Every child of God is brought, sooner or later, to see that God has a people; and the longing desire of every living soul is to be manifested as one of that people. There are no cavillings against election, after God has broken a man down to nothing. There may be cavillings against it until we are stripped of all; but when a man is stripped of all, made a beggar, a bankrupt, a pauper, a poor needy insolvent with a huge debt and nothing wherewith to pay, then election is made manifest in that man’s conscience, because he feels that unless God has chosen him from eternity, he will never see His face in glory.”

By J. C. Philpot


I do and am constantly maintaining both privately and publicly as far as ever the Lord has enabled me the wonders, the glories, the beauties and the preciousness of love. And yet I must be branded as being a man that is an enemy to love.

But if by love, these people who brand me as an enemy of love mean that I ought to unite with Arians and Socinians who deny the deity of my Lord and Saviour whom I proved again in my very soul that he is the mighty God, the everlasting Father, the Prince of peace.

If by love they mean that I ought to meet and unite occasionally with people that can testify and say without a blush that election is a damnable doctrine and they hate it with their hearts, that imputed righteousness is imputed nonsense and a doctrine that ought to be abhorred and spurned by all which is the very garment and covering that hides all my shame, the very robe that adorns my naked soul and so very many times has been the joy and rejoicing of my heart and which I have found to be so many times the garment of praise for the spirit of heaviness.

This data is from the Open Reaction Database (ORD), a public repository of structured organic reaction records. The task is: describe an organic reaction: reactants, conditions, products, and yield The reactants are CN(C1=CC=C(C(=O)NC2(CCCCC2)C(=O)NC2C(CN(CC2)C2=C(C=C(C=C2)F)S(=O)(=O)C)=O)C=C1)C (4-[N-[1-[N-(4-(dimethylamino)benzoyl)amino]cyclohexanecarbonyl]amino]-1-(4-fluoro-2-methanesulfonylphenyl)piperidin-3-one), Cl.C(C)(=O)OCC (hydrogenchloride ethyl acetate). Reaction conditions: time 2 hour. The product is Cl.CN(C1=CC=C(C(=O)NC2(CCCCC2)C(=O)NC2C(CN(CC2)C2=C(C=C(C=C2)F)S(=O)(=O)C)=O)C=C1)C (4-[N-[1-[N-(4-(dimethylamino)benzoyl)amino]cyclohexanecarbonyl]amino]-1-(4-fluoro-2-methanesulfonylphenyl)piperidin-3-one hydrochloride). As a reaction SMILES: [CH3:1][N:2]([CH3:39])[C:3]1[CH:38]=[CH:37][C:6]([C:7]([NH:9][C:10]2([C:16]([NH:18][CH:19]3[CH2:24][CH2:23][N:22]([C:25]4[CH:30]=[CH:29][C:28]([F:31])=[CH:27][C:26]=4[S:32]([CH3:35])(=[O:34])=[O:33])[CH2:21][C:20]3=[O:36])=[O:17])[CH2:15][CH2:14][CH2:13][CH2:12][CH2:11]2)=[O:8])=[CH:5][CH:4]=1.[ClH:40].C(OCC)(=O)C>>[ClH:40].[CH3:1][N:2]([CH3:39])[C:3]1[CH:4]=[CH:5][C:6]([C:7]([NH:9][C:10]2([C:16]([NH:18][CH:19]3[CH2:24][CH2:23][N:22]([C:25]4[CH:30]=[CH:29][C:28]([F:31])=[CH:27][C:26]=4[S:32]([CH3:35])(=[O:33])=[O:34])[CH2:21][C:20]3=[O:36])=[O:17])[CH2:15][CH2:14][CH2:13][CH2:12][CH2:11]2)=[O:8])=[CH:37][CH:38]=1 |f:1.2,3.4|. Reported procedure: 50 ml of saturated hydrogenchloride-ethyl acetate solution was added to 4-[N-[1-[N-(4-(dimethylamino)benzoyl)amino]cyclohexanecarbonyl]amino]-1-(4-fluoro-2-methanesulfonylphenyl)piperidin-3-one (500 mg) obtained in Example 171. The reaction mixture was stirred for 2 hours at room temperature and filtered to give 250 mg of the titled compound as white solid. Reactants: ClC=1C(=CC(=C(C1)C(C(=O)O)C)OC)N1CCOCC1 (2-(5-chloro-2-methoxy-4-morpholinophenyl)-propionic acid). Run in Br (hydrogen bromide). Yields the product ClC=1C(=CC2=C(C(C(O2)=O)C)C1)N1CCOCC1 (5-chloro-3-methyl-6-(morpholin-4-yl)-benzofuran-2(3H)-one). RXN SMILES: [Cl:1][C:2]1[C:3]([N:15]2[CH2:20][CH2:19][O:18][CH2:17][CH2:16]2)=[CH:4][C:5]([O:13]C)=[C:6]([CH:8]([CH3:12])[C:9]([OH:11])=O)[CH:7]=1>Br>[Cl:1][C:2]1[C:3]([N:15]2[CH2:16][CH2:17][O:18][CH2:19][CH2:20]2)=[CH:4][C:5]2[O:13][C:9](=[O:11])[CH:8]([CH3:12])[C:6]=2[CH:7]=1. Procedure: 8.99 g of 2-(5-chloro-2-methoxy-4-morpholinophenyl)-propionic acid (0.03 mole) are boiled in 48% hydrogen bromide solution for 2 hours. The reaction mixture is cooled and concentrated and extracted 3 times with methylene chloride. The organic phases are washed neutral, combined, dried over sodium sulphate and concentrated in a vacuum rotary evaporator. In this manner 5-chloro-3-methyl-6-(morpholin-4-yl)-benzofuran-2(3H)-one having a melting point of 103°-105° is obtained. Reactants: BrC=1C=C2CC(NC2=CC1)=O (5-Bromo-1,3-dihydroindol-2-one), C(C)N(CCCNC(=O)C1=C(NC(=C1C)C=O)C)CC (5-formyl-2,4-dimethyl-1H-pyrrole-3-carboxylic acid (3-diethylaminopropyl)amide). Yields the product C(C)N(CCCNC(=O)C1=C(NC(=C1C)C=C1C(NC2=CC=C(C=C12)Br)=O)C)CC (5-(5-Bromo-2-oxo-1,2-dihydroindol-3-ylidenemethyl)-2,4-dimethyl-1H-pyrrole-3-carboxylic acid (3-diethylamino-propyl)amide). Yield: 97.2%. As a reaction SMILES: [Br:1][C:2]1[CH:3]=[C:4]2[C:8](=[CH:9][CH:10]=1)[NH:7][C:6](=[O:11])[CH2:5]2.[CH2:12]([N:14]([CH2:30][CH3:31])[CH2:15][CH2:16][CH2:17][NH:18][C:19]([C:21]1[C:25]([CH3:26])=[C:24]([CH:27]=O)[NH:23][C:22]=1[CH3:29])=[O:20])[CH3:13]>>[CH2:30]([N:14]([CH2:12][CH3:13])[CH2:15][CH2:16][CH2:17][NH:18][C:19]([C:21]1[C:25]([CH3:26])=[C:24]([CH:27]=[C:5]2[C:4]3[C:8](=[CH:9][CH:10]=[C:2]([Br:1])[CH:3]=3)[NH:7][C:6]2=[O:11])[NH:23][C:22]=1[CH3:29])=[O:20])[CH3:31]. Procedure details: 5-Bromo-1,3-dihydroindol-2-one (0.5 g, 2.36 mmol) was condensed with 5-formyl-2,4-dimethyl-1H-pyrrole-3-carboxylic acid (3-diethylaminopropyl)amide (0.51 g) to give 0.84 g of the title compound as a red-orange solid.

If they mean by love that I ought to unite with people that can say and testify that we may be a child of God one day and a child of the devil another, that Christ died and atoned for the sins of Esau, as well as of Jacob, for Cain as well as Abel, for Judas as well as for Peter, and that there are thousands in hell for whom Christ died.

If they mean by love that I ought to unite and call these brethren who profess to believe in the doctrine of grace and call themselves Calvinists, but can declare at times that those blessed doctrines which are so precious and glorious to my soul are nonessential things. That is, if I understand their meaning right, they view them as useless things and that it is of no consequence whatsoever whether we receive or believe these doctrines or not provided we do but unite with all sorts and pray for all and be candid and mild and esteem all as partakers of grace, — I confess from my heart if all this be love I am destitute of it. And instead of being grieved for my want of it, I glory in it.